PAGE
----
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practice practice practice with loads of vinyl! I played big parties 4-5 years (top was 3000 people in an old castle ruin - now that was fun) and there was only one way we got the hang of it: lock ourselves in a mate's garage and practice.

to give you a little trick: follow the beat of the currently playing record with your foot, like you were counting bpm, and then focus to get bass of the sound that's in your headphones (the record you wanna mix thru it) in the same rythm as your foot.

it looks funny, you'll cheat in the beginning by slowing down your foot ;-), but once you get the hang of it it's so much more fun then any pc app.

after that learn to scratch and really impress your friends :-)!


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lostonline
post Nov 10 2003, 11:58
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I've used PCDJ Red, from Visiosonic, for PC mixing... It can be used to mix manually or if really lazy can put it into auto mode which produces some really bad mixes. I also think that Numark make a controller that can interface with PCDJ so that you don't have to use keyboard and/or mouse to use it. I've heard of a couple of really good DJs using this and heard some very good mixes from it.
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Bongo yep
post Nov 11 2003, 05:04
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All Dj mixing equipment can be emulated using a PC,the mixer,the effects unit etc etc at a fraction of the cost.
Most of the music genres that fall into the Dj mixing styles on vinyl were original either completely produced on a PC using software,samples,tracked recordings or used hardware ( very expensive ) to do the same thing.

I'm not suggesting that if you love to fire up the decks and mix that you should see this method as a lessor form for mixing.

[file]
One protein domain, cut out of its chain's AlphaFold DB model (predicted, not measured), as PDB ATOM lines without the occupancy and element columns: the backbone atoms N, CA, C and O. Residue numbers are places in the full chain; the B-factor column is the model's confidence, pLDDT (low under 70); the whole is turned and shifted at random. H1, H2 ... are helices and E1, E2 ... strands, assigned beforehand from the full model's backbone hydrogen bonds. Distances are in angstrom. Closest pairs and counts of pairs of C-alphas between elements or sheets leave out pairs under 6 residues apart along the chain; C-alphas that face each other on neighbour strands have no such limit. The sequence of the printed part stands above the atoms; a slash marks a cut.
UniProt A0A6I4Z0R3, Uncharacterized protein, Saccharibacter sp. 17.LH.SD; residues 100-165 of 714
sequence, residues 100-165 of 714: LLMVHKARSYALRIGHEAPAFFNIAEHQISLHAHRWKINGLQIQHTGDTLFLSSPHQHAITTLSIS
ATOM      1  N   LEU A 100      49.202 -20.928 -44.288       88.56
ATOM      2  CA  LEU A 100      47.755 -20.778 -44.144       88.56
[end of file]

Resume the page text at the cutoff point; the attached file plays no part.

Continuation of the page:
I'm simply stating a Fact the that theirs nothing you can't do with a computer ( production wise ) that you can do with a hardware mixer and decks,yet their are a huge and ever increasing amount of things you can do with music on a PC that you can't do with a hardware setup,Even if you had the money and resource's of NASA to finance it.



QUOTE from me

'As for mixing with turntables I'd recommend a beat monitor,you have them on each deck and by using a visual indicator can match the BPM of each record thus make beat matching allot simpler. '

QUOTE from lev

'I wouldn't to begin with. I find it puts beginners off what they are actually setting out to achieve, it makes them lose the focus on the music.'

I feel any visual Aid with sound can enchance the music,thats why all audio production programs also have plug-ins and visual effects so you can also SEE as well as hear the shape or form the music is taking.

to Quote lev

'heh, what sort of club are you thinking of? Are you able to quickly pull something else out, and mix it in promptly, or hack off the last 5 minutes of something if the crowd are suddenly not going for it?'

I'm thinking of many clubs that according to the other music producers I speak to on the Internet use PC's Style Dj's.
So long has you have a reasonably fast PC you can load a new track up in seconds or less,you can edit,cut,paste,hack of the last 5 minutes in virtual real time (on the fly).